Women and the Retirement Crisis
Here’s a number that will knock your socks off: $400 trillion.1
By 2050, the retirement savings shortfall in eight of the world’s largest economies is expected to reach $400 trillion, according to estimates from the World Economic Forum (WEF). The shortfall is the difference between the amounts of money retirees may receive from government and/or employer pensions and individual savings. The amount they need to replace 70 percent of their pre-retirement income is also factored in.1
Retirees in the United States are expected to have the biggest shortfall, coming up at about $137 trillion short.1
There are many reasons why countries and individuals are poorly prepared to meet the challenges of retirement, including:
• Longer life expectancies
• Disappearing corporate pensions
• Persistent, low-growth economic environment
• Low savings rates
• High financial illiteracy
Additionally, in the United States, government support systems like Social Security and Medicare are at risk of running short of funding. This is due, in part, to gains in longevity and reluctance on the part of elected officials to take unpopular actions that might include raising the current retirement age, cutting benefits, or modifying the FICA tax that funds the programs.2
The retirement crisis affects women disproportionately
While a retirement shortfall isn’t news, few people recognize it does not affect everyone equally. Women are 80 percent more likely than men to be impoverished early in retirement, reported the National Institute on Retirement Security (NIRS). The likelihood of financial distress increases with age:3
“For women age 65 and older, the data indicates that their typical income is 25 percent lower than men. As men and women age, men’s income advantage widens to 44 percent by age 80 and older. Consequently, women were 80 percent more likely than men to be impoverished at age 65 and older, while women age 75 to 79 were three times more likely to fall below the poverty level as compared to their male counterparts.”
One of the reasons older women’s incomes are lower than men’s during retirement is because women’s incomes were lower during their working years. According to WEF, women’s lower salaries, along with work interruptions, negatively affect their retirement savings:1
“Lower salaries have a direct impact as individual contributions [to workplace retirement plans] are often by default a percentage of salaries, but lower salaries and lower contributions are compounded by women receiving lower employer-matching contributions than their male colleagues. On average, women also have longer life expectancies and will have to spread their savings across more years in retirement.”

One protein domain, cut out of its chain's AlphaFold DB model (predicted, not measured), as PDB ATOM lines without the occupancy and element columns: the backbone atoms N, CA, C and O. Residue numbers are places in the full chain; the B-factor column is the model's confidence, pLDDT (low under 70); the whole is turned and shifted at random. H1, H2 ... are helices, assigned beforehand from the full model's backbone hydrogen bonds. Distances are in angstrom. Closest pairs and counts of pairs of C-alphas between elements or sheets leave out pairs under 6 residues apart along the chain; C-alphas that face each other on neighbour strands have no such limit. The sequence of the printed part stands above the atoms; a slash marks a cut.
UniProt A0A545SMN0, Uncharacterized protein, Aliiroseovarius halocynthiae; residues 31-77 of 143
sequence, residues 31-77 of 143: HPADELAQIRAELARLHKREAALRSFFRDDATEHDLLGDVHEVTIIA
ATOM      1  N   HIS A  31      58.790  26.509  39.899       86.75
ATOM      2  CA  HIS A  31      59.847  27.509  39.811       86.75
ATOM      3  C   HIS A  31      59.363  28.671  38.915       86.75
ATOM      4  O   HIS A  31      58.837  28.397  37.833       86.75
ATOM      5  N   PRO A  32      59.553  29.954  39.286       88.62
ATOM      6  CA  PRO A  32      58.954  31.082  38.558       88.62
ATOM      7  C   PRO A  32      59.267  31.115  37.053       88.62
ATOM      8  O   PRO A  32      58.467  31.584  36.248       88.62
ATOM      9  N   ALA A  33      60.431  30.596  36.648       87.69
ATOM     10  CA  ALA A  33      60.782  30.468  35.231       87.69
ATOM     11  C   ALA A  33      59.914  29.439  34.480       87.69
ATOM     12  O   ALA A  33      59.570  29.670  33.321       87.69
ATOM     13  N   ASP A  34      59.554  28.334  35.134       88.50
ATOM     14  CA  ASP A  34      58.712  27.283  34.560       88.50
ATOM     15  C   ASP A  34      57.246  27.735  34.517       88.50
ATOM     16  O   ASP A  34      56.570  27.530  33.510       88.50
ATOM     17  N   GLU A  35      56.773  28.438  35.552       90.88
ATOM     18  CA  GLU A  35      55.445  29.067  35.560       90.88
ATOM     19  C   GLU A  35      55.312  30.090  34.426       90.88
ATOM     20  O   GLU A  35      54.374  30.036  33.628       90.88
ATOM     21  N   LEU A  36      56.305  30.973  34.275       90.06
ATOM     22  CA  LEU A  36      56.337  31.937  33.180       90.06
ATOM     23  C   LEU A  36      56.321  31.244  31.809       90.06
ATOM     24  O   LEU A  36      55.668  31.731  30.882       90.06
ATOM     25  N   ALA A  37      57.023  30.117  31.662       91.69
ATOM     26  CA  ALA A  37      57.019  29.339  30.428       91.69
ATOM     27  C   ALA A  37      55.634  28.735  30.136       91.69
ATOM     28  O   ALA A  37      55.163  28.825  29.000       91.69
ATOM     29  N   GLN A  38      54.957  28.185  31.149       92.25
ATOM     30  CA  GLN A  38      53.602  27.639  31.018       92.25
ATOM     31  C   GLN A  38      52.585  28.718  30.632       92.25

In addition, women tend to have higher rates of part-time employment and shorter job tenure. As a result, it may be more difficult to meet a retirement plan’s eligibility requirements, reported NIRS.3
How can women meet the retirement challenge?
While every woman has unique life circumstances, and distinct personal and financial goals, all women can improve their retirement readiness. For many, the first step is reordering financial priorities.
A Willis Towers Watson survey found less than one-half (44 percent) of women ranked ‘saving for retirement’ as a top priority. In fact, setting aside funds for retirement was fifth on the list of financial priorities for most women.4
It’s not unusual for young men or young women to feel little urgency about saving for retirement. Typically, retirement doesn’t become a financial priority until people reach their 40s or 50s. Unfortunately, for many women, saving needs to begin at a relatively early age if they want to live comfortably throughout retirement.4
As a result, it’s important for women – and anyone else whose goal is to live comfortably in retirement – to do the following:
• Start saving for retirement early. Make it a habit to regularly contribute to a retirement account. Saving small amounts at a young age can result in a bigger nest egg than saving bigger amounts at an older age.
• Save in your workplace retirement plan, if possible. If you’re not eligible, open an IRA and contribute to it every pay period.
• Take advantage of the IRS Saver’s Credit. Depending on your adjusted gross income and tax filing status, you may be able to claim the credit for 50 percent, 20 percent, or 10 percent of the first $2,000 you contribute during the year to a retirement account.5
• Learn more about saving and investing. The 2017 Retirement Income Literacy Report found retirement literacy rates were affected by gender, education, and wealth. However, few men (35 percent) and fewer women (17 percent) were able to pass a retirement income test.6
• Calculate how much you may need to live comfortably in retirement and how much you should save to reach that goal. Do this every year. The amount you need to save is a moving target because your income and circumstances may change over time.
Although retirement may seem far into the future, it’s important to begin saving as early as possible. The alternative – reaching retirement age without enough savings to live comfortably – is one no one wants to experience.
If you would like to learn more about retirement planning and saving, please give us a call. We can help you get started and offer insights along the way.
1 http://www3.weforum.org/docs/WEF_White_Paper_We_Will_Live_to_100.pdf (Pages 7, 8, 12, and 22)
This material was prepared by Carson Group Coaching. Carson Group Coaching is not affiliated with the named broker/dealer.
Investing involves risk including possible loss of principal. No investment strategy or risk management technique can guarantee return or eliminate risk in all market environments.